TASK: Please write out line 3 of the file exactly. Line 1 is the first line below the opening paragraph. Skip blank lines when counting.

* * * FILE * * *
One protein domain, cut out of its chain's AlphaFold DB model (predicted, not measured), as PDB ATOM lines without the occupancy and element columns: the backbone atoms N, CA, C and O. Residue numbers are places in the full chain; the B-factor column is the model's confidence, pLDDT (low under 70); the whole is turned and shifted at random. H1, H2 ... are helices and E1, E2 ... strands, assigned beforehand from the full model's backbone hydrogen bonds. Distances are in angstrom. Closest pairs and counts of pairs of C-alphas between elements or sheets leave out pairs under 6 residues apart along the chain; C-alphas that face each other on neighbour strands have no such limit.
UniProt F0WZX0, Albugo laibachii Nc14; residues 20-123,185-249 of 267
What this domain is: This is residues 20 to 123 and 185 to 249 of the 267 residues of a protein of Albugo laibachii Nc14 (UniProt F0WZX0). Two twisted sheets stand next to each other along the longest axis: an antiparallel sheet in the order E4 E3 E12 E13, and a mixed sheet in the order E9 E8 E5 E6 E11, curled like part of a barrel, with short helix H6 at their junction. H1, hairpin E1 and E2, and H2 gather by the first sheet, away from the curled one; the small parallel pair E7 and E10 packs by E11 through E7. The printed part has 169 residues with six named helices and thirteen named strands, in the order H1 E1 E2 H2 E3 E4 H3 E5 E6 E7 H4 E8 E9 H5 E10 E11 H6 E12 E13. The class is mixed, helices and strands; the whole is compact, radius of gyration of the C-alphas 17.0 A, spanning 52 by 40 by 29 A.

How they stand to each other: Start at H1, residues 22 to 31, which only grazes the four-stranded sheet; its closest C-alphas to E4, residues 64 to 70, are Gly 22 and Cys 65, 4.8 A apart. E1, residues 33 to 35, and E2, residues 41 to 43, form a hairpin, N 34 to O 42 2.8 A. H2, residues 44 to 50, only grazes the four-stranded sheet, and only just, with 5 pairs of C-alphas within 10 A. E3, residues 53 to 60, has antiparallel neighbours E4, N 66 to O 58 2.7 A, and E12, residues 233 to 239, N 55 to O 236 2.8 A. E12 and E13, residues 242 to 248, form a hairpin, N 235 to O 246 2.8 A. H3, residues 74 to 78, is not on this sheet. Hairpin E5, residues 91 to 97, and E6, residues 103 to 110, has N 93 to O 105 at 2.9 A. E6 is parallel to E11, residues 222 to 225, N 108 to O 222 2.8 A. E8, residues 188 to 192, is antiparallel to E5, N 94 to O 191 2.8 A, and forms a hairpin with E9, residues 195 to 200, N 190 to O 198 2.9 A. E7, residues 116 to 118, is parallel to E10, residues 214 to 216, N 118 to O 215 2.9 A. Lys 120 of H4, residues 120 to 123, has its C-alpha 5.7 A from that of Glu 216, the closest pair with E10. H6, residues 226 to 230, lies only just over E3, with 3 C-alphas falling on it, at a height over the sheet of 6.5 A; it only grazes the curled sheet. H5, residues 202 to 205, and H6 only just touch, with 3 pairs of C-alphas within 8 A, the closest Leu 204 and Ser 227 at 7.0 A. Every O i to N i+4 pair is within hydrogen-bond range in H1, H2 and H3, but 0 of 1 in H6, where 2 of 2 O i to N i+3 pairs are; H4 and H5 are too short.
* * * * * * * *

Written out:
How they stand to each other: Start at H1, residues 22 to 31, which only grazes the four-stranded sheet; its closest C-alphas to E4, residues 64 to 70, are Gly 22 and Cys 65, 4.8 A apart. E1, residues 33 to 35, and E2, residues 41 to 43, form a hairpin, N 34 to O 42 2.8 A. H2, residues 44 to 50, only grazes the four-stranded sheet, and only just, with 5 pairs of C-alphas within 10 A. E3, residues 53 to 60, has antiparallel neighbours E4, N 66 to O 58 2.7 A, and E12, residues 233 to 239, N 55 to O 236 2.8 A. E12 and E13, residues 242 to 248, form a hairpin, N 235 to O 246 2.8 A. H3, residues 74 to 78, is not on this sheet. Hairpin E5, residues 91 to 97, and E6, residues 103 to 110, has N 93 to O 105 at 2.9 A. E6 is parallel to E11, residues 222 to 225, N 108 to O 222 2.8 A. E8, residues 188 to 192, is antiparallel to E5, N 94 to O 191 2.8 A, and forms a hairpin with E9, residues 195 to 200, N 190 to O 198 2.9 A. E7, residues 116 to 118, is parallel to E10, residues 214 to 216, N 118 to O 215 2.9 A. Lys 120 of H4, residues 120 to 123, has its C-alpha 5.7 A from that of Glu 216, the closest pair with E10. H6, residues 226 to 230, lies only just over E3, with 3 C-alphas falling on it, at a height over the sheet of 6.5 A; it only grazes the curled sheet. H5, residues 202 to 205, and H6 only just touch, with 3 pairs of C-alphas within 8 A, the closest Leu 204 and Ser 227 at 7.0 A. Every O i to N i+4 pair is within hydrogen-bond range in H1, H2 and H3, but 0 of 1 in H6, where 2 of 2 O i to N i+3 pairs are; H4 and H5 are too short.